Will It Be The Real Jil?
Twenty five years ago we started carrying a line from Hamburg Germany called Jil Sander. It was perfect for Louis, incredibly well made, modern researched fabrics, minimalist styling and a price tag that matched all this luxury. At the end of the 90’s Jil descided to sell 75% of her company to Prada because “she wanted to improve on the breathe of her handbag-shoe business” . She was promised by Prada’s chief executive officer that the business would remain the same. Well it didn’t stay the same. The first thing that Prada demanded was that all of the clothing would be made in the Prada factories. There went the quality that Jil was known for, and the fabric research was cut in half, there went the modern take on clothing. Jil couldn’t work under those conditions, and feeling duped, she left. There went the design. We dropped the line as soon as Jil made the announcement. (how could it ever be the same value?)
After that, Prada worked hard to try and restore the value to the company which was of course, impossible. After a few tries they brought in a menswear designer named Raf Simons.
He Had Never Design for Womenswear
Raf had never designed for womenswear. (Somehow they thought it was a good bet). A few seasons later they sold the company to an English investment company who quickly announced that they were going to sell the company as soon as they made it profitable again (like that could happen). Raf’s first attempts at a collection were actually better than I thought they would be and each season you could see he was learning and growing, but the company still struggled . A few years later a Japanese/Italian company bought the company and continued to support Raf and you could see improvements with the collections and sales (the quality still could not match the standards of the original Jil Sander).
Last year around this time John Galliano was fired from the Dior house for racial slurs during a night of drinking in Paris (one of many nights). It was announced the Raf was a consideration for the job. Well now…. here is the fashion world in a nutshell. Gibo, (the Japanese/Italian company) who had been investing money (while losing it) in Jil Sander (a company abandoned by it’s designer) watched it’s designer publicly announce that he was interviewing for a job in a company that was trying to rebuild their brand that was abdondoned by yet another designer. (I know that was a run on sentence) So Gibo fired him.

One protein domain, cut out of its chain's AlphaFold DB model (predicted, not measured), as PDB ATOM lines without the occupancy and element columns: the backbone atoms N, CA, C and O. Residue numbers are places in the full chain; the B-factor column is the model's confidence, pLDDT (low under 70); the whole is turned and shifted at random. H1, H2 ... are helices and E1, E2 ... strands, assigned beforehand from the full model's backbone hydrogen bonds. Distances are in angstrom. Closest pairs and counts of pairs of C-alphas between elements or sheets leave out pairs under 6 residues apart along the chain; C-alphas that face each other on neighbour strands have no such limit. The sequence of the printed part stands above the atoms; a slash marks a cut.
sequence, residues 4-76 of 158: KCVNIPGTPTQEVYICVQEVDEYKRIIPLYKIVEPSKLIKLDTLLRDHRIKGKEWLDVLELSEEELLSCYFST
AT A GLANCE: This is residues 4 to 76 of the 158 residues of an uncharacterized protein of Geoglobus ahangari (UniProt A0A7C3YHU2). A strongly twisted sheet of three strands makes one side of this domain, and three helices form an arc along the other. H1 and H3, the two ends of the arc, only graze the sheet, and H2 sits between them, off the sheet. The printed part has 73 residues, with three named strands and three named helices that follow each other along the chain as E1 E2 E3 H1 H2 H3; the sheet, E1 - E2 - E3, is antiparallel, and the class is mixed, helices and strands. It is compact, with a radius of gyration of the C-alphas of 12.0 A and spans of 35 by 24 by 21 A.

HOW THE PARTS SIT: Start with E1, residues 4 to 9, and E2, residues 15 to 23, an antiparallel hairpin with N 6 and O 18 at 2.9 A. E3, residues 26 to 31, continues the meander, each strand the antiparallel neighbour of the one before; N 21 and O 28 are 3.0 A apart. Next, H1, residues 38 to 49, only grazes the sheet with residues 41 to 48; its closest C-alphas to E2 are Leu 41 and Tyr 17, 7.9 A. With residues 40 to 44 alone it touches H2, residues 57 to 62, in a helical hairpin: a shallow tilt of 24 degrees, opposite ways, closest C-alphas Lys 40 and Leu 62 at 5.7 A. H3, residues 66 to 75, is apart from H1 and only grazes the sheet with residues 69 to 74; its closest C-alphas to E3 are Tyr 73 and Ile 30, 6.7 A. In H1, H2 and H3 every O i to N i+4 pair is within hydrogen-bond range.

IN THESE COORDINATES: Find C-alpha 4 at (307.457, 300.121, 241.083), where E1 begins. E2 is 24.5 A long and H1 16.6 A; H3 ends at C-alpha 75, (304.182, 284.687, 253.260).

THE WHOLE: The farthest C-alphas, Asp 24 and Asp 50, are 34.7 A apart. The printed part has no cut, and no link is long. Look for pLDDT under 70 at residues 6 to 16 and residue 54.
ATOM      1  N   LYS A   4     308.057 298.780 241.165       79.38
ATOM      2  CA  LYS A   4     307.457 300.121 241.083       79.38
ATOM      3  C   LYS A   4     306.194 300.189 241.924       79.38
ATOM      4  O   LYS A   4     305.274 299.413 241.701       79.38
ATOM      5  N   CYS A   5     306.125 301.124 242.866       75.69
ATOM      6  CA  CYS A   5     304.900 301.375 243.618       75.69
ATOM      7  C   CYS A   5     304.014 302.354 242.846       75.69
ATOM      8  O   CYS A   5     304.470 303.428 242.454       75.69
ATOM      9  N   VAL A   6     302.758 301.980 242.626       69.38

The fashion world is in a tizzy…They are mad at Gibo for firing Raf (who, by the way, miraculously popped out the most beautiful collection for his last season). They are thrilled that Jil is returning, and they are expecting the company to return to it’s original splendor. Well guess what….in won’t. I was asked to start showcasing Jil again in the store. I thought long and hard about it and I refused. There were two reasons. First, Jil is now sold at many stores not just the controlled specialty stores that she insisted on originally . Second, Jil’s control on quality will be minimal. She will not have the control over the factories like she did before, and her obsessive control over details will be cost prohibitive. I’m sure she will push the envelope of the company owners, but the price of her pants in 1998 are still considered outrageous at $1200 (and that quality can not be replicated for the same price).
The musical chairs of designers that is going on with these fashions houses are going to catch up with their customers and eventually their sales. Branding IS important, I know that, but product integrity is also important. Is the consumer so gullible that it will eat anything companies throw at them? One change can be understood, but when the consumer needs a road map to understand how far away from the original concept the company has gone, the consumer will abandon the product. Success in a label is usually a combination of design, make and fit. When these elements are rearranged or eliminated the BRAND can’t stand on it’s own…look at the GAP. I wish Jil well and I will be watching carefully to see if I did underestimate the situation. But I thought I would give you, the reader, insight into how decisions are made. I will be the first to admit my mistakes, but I have to have some guidelines to give my store the integrity that I demand from my vendors.